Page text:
NYSTI takes new look at ‘old chestnut’

The New York State Theatre Institute takes what director John Romeo describes as “an old chestnut” a

The New York State Theatre Institute opens its season with “The Miracle Worker,” the story of Helen Keller and her teacher, Annie Sullivan.

The production is based on William Gibson’s teleplay, written in 1957 and made into the Broadway play that opened in 1959. In 1962, it hit the big screen starring Anne Bancroft as Sullivan and Patty Duke as Keller. Both had been in the Broadway show.

“The Miracle Worker” marks NYSTI veteran John Romeo’s first time directing a full-length production. He previously directed a highly produced staged reading of “Inalienable Rights: Denied” at NYSTI.

NYSTI takes what Romeo describes as “an old chestnut” and brings a “new, invigorating look at the story,” employing modern technology. Instead of voiceovers for flashbacks, as called for in the original script, Romeo employs video projection.

‘The Miracle Worker’

WHERE: New York State Theatre Institute, Schacht Fine Arts Center, Russell Sage College, 5 Division St., Troy

WHEN: 8 p.m. on Saturdays Oct. 2 and 9; 2 p.m. on Sundays Oct. 3 and 10; 8 p.m. Friday, Oct. 8; and 10 a.m. Oct. 1, 5-8, and 12-15

HOW MUCH: $22, Adult; $18 senior citizen and student; $12, child 12 and under.

MORE INFO: 274-3256 or www.nysti.org

In the midst of trying to help an out-of-control child locked in a silent and dark world, Sullivan, the daughter of poor, farming Irish immigrants, experiences her own memories of her youth, spent in the deplorable Tewksbury Almshouse in Massachusetts and later at the Perkins School for the Blind. Sullivan had lost her sight due to trachoma, but was able to regain some of it with a series of operations in her teens.

“We don’t have the money for a big, gigantic set,” said Romeo, noting that the set is spare. This will help to keep the audience focused on the acting.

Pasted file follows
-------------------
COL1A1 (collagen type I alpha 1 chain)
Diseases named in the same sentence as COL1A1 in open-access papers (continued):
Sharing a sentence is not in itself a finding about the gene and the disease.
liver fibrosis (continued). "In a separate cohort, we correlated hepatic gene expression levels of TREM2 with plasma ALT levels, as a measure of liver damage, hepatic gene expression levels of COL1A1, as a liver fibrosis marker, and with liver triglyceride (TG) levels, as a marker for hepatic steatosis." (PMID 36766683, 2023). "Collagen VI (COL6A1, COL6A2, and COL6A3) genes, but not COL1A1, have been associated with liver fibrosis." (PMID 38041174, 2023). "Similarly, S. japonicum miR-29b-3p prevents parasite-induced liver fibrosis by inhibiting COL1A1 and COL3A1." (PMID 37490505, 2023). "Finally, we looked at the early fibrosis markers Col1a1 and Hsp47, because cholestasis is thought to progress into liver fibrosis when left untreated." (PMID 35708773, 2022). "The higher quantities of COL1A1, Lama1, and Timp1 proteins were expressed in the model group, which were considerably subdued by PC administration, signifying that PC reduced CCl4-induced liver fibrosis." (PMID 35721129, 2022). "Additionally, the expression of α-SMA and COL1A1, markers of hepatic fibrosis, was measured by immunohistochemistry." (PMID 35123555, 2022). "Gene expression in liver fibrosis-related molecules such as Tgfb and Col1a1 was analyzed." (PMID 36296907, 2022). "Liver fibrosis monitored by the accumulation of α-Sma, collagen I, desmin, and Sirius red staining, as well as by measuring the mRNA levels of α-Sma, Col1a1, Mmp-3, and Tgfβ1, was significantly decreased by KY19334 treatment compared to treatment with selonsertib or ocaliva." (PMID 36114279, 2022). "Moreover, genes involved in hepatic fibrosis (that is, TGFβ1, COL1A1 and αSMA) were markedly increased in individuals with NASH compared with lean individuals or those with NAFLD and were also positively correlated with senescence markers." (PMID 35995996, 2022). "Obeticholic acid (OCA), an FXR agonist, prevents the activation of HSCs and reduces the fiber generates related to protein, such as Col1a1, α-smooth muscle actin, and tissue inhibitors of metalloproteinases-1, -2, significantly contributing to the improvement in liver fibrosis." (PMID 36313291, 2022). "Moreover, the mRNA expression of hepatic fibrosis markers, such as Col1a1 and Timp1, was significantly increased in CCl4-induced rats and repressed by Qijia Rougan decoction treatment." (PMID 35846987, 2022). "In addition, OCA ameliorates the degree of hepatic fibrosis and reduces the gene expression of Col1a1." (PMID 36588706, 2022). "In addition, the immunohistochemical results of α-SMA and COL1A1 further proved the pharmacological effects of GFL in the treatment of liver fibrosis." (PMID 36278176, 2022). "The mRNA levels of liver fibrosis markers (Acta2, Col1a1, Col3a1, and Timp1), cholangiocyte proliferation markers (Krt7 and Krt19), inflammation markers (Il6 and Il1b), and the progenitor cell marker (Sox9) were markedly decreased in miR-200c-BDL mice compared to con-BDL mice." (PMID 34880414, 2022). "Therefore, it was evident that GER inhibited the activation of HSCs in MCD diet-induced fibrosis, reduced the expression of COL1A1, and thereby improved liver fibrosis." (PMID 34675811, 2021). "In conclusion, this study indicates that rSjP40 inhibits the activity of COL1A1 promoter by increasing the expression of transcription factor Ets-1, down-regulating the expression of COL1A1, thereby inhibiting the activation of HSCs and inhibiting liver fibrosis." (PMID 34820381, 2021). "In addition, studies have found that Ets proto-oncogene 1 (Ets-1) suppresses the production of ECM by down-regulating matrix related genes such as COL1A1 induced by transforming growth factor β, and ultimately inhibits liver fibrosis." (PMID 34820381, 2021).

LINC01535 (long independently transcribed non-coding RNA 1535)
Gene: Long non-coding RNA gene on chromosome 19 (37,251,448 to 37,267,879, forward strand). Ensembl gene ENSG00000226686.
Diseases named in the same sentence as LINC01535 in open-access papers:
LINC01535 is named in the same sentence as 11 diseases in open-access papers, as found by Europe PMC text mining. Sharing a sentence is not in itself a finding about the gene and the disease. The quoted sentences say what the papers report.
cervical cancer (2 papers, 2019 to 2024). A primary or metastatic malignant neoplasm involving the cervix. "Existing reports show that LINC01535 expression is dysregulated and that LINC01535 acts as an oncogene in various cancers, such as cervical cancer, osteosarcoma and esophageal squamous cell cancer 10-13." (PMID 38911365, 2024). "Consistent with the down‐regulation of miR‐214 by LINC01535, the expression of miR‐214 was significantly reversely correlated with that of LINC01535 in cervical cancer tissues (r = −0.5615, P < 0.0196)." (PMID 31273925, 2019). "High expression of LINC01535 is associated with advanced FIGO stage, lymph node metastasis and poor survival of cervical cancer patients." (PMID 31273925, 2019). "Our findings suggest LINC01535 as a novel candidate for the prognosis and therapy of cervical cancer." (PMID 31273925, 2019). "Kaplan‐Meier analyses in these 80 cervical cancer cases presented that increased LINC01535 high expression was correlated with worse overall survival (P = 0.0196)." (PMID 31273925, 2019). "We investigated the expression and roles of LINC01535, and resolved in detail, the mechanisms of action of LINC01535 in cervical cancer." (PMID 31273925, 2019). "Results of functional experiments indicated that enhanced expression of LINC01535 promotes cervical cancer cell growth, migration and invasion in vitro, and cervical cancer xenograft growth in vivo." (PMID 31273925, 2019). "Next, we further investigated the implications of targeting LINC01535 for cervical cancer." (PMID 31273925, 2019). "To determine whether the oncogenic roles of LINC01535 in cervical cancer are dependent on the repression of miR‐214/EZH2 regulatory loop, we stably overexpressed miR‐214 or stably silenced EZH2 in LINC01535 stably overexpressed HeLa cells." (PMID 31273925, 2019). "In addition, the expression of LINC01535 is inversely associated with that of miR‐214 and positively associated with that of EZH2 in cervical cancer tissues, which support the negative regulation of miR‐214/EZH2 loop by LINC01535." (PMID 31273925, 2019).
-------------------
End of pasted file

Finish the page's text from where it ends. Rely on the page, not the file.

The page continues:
The acting is a great physical challenge for the stars. Shannon Rafferty, who first appeared on NYSTI’s stage at age 11 in “The Little Princess” and later became an intern there, plays the part of Sullivan. Mohonasen School District eighth-grader Marina Macherone, who recently played Duffy in a national tour of “Annie,” plays Keller in her NYSTI debut.

Sullivan and Keller had epic battles when the teacher came to the girl’s Tuscumbria, Ala., home in 1887 to be Helen’s governess, so the show includes some stage combat scenes. Keller, used to being indulged by her family and allowed to do whatever she pleased, rebels against this new person who insists on certain behaviors. Rafferty said that she’s not much taller than Macherone, who is stronger than she looks, so the fight scenes are really physically challenging for her.

“It’s a good thing we get along,” Macherone said of her co-star.

Romeo expects that young audiences will enjoy the big food fight in the second act when Sullivan is teaching Keller to eat with a spoon off a plate. “It’s challenging and fun to watch, and I think the amount of effort they put into it certainly will be exciting,” he said.

The show is highly emotional. “Helen is blind and deaf, but inside, she’s so intelligent,” said Macherone, who only has one line in the show. But there is plenty of physical activity, including imitating Rafferty’s sign language, that makes up for the words.

“Annie treats her as though she did see and she expects her to see,” Rafferty said. “I think that’s eventually why she connects with her and gets through to her because she knows she has an inside,” she said.

Sullivan works stubbornly and relentlessly to break through to her student, and the audience gets to witness when she finally is able to get Keller to make a connection between the words she is spelling into her hand and actual things during the famous water pump scene.

Recent budget cutbacks for the institute have been a major challenge during this production, Romeo said. Many of the actors are volunteers, which creates a major “scheduling juggling act.”

Romeo applauds those working on the production for being able to produce a “high-class professional show,” with such a small budget. NYSTI has designed the show entirely in-house, with NYSTI staff doing the set, costumes and lighting.

“We’re tapping into all the resources that NYSTI already has, using every ounce of body, of time and effort that we have available to us without spending much money to make the show come up,” Romeo said. “Everybody has banded together to make this show work.”

He makes an analogy between Sullivan’s work with Keller and the work of NYSTI. “What Annie does is bring education to this girl, turning a light on. We turn the light on for some kids who can’t find the switch through regular educational venues,” he said.

He also hopes that educators who come to see the show will come to understand how theater can be a teaching tool and not solely for entertainment.

Categories: Life and Arts

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